Caligula’s Horse – ‘In Contact’ (InsideOut) Print E-mail
CD Reviews
Written by Jim Rowland   
Tuesday, 05 September 2017 04:00

Caligulas Horse artworkI can only think of two famous bands from Brisbane, Australia, the first being multi-platinum, big teeth disco icons The Bee Gees. The other one is The Saints, the classic punk pioneers who in 1976 managed to lay down the foundations of punk rock from Brisbane at exactly the same time as The Ramones and the Sex Pistols did from the more salubrious cities of New York and London respectively. Like the Ramones and the Pistols, the Saints played raw, stripped down, punchy punk rock as a reaction the overblown and distant progressive rock prevalent in the mid-seventies.


However, if the Saints thought they’d wipe out prog forever, they weren’t successful, as several decades later, Brisbane has produced one of the leading lights of the Australian progressive rock scene in Caligula’s Horse.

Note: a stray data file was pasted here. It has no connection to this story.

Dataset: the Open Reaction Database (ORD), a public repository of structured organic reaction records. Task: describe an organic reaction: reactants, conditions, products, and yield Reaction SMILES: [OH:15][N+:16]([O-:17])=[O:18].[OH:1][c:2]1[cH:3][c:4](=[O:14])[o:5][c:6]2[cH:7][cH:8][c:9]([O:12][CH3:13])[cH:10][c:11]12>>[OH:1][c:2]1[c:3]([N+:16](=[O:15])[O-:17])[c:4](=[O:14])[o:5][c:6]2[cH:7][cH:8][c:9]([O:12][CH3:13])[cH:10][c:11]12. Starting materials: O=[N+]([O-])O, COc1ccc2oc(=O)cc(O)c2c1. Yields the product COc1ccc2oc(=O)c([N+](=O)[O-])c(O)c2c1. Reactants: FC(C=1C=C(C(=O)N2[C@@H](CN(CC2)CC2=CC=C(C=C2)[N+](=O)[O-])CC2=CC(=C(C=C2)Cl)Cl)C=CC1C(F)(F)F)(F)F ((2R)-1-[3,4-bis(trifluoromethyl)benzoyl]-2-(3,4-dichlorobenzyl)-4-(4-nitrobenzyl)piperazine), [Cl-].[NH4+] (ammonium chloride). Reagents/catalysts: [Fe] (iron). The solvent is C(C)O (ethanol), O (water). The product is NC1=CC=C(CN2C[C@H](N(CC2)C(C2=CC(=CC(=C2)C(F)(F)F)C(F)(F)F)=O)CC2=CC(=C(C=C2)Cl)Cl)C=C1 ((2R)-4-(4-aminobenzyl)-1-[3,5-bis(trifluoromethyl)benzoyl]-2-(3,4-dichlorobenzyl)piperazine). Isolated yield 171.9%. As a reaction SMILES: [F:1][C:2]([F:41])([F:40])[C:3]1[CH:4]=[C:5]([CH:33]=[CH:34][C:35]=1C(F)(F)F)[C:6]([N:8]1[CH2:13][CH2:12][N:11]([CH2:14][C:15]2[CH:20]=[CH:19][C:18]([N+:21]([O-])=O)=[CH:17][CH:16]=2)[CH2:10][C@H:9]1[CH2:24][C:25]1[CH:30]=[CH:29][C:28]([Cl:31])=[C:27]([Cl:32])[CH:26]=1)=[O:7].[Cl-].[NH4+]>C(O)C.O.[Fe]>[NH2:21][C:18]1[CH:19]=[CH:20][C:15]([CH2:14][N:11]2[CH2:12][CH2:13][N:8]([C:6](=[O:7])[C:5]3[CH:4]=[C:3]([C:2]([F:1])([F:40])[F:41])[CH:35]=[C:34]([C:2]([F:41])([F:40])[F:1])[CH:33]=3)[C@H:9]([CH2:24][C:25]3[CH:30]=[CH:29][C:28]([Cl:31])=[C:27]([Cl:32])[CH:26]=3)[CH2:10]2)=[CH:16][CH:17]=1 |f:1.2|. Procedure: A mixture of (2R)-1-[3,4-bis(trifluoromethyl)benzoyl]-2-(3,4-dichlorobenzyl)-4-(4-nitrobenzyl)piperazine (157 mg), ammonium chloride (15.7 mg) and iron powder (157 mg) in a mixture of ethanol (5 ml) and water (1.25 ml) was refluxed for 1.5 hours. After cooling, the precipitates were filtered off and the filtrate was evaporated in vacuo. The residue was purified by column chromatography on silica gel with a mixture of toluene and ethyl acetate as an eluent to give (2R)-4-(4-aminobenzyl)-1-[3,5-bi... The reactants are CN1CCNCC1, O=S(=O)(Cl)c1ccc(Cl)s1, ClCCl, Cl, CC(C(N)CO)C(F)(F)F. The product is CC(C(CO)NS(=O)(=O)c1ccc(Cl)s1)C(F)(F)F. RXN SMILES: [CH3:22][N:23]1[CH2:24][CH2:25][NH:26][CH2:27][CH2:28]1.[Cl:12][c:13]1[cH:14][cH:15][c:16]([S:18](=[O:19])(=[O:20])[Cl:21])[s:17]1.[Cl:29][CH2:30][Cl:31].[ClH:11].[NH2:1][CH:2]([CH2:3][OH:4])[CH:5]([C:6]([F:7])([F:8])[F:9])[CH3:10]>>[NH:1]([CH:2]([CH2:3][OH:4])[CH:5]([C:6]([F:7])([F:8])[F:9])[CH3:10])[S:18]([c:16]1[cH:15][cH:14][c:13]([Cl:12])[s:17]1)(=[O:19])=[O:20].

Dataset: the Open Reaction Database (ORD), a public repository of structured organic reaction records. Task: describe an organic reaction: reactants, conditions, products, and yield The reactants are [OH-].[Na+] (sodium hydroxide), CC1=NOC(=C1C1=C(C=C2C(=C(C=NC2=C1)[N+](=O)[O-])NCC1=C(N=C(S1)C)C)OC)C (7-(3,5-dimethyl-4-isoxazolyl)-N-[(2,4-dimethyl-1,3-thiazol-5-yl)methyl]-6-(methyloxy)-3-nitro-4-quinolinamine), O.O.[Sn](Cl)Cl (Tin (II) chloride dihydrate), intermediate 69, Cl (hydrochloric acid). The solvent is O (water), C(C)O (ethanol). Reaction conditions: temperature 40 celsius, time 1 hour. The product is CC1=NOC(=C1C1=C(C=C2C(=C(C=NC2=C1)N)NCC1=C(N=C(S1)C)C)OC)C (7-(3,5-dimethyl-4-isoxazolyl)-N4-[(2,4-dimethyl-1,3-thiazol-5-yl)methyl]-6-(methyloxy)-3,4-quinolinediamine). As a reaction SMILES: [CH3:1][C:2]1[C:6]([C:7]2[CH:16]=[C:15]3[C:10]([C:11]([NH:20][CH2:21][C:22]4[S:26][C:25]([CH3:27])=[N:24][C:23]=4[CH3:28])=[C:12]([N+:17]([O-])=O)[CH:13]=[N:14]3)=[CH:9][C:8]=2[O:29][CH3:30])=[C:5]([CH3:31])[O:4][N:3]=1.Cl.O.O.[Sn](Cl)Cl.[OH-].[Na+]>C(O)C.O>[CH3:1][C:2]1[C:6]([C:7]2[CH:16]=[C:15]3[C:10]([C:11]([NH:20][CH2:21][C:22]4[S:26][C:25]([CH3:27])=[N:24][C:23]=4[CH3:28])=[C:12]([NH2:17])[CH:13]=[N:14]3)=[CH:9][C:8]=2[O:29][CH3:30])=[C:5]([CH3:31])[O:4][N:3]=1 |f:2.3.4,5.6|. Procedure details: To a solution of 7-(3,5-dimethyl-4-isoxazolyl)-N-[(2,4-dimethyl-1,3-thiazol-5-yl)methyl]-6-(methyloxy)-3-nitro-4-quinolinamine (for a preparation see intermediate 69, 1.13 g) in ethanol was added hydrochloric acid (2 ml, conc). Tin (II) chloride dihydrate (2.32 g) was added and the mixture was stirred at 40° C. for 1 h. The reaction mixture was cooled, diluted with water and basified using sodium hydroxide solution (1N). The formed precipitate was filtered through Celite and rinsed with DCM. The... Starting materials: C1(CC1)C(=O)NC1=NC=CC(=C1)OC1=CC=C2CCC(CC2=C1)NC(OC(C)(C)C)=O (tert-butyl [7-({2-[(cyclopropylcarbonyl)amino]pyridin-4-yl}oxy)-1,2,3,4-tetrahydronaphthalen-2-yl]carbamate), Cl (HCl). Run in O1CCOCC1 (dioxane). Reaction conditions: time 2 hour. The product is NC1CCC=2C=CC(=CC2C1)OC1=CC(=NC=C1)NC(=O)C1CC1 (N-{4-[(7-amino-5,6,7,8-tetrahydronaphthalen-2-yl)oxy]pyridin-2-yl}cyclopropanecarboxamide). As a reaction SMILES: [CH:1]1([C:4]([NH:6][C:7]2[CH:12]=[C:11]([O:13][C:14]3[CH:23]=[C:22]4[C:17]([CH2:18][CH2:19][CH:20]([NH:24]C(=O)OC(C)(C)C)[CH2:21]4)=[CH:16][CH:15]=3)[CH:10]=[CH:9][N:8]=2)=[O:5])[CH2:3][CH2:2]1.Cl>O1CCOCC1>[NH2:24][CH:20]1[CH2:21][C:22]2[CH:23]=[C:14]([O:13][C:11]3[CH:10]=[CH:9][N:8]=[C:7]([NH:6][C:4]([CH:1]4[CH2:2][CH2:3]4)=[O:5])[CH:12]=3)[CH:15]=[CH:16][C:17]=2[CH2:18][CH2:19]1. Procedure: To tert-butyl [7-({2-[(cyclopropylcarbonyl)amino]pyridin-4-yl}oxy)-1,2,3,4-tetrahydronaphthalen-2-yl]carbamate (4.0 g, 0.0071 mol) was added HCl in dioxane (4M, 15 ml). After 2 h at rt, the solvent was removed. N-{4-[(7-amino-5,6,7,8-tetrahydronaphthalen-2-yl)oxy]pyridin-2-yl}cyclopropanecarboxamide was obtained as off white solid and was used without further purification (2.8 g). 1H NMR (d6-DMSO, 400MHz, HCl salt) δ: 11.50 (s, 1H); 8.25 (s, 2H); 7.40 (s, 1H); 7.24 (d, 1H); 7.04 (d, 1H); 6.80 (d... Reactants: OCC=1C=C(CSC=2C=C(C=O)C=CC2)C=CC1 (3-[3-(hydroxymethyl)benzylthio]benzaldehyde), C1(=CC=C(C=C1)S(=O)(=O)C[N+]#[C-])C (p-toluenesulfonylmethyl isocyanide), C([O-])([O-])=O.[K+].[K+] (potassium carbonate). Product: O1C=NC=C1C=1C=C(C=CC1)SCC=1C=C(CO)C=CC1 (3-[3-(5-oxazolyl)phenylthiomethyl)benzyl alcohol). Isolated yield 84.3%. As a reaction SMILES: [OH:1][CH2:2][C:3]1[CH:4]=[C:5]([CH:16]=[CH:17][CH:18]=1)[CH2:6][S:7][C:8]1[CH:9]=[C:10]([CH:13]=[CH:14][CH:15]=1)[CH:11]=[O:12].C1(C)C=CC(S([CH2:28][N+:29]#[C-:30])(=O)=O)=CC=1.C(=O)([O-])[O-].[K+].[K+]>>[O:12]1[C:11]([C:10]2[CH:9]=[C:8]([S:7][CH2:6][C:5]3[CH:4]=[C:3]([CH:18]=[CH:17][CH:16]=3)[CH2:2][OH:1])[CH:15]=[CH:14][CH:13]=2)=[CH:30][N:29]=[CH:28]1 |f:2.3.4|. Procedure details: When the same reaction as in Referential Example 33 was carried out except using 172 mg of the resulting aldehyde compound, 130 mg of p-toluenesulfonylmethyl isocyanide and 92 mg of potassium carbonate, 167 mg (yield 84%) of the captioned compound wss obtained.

‘In Contact’ is the band’s fourth album, and their second for leading prog label Inside Out. It’s a concept album discussing the nature of art and creativity over four separate chapters and is undoubtedly progressive – it’s conceptual and the songs are mostly very lengthy. The album veers in the progressive metal direction, in the slicker, more melodic end of that spectrum.


That’s not to say it doesn’t have its heavier moments, and indeed tracks like the lengthy ‘Dream The Dead’ and ‘Songs For No One’ and the more succinct ‘Will’s Song (Let The Colours Run)’ and ‘The Cannon’s Mouth’ all pack a powerful metallic punch. ‘The Hands Are The Hardest’ has an altogether lighter, groove laden feel and ‘Capulet’ takes that groove into the album’s most mellow, acoustic moment and in doing so produces an album highlight, with hugely impressive harmonised vocals. ‘Graves’ closes the album with the obligatory mammoth epic, this one clocking in at over the fifteen minute mark, covering many of the moods of the album, from heavy riffing and shredding guitar solo, to reflective mellow passages, a splash of jazzy saxophone, and more of those lush harmonised vocals.



‘In Contact’ is an incredibly well executed slice of progressive metal at the more melodic end of the scale, with excellent musicianship and vocals to match.


‘In Contact’ is released on 15 September. You can get your copy HERE.


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